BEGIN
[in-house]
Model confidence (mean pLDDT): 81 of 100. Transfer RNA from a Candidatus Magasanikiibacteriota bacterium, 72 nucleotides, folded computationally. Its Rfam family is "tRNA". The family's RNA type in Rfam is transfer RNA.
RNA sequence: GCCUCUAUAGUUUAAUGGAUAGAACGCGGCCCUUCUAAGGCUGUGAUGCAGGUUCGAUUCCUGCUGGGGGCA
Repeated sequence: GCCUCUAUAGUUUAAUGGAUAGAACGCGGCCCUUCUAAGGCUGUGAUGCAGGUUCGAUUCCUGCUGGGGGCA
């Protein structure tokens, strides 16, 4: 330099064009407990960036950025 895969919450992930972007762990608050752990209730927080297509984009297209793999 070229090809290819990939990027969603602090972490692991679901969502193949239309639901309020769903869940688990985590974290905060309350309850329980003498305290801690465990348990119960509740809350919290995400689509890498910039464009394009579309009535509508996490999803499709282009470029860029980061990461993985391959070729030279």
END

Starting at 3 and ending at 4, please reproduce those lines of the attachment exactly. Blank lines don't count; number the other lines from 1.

RNA sequence: GCCUCUAUAGUUUAAUGGAUAGAACGCGGCCCUUCUAAGGCUGUGAUGCAGGUUCGAUUCCUGCUGGGGGCA
Repeated sequence: GCCUCUAUAGUUUAAUGGAUAGAACGCGGCCCUUCUAAGGCUGUGAUGCAGGUUCGAUUCCUGCUGGGGGCA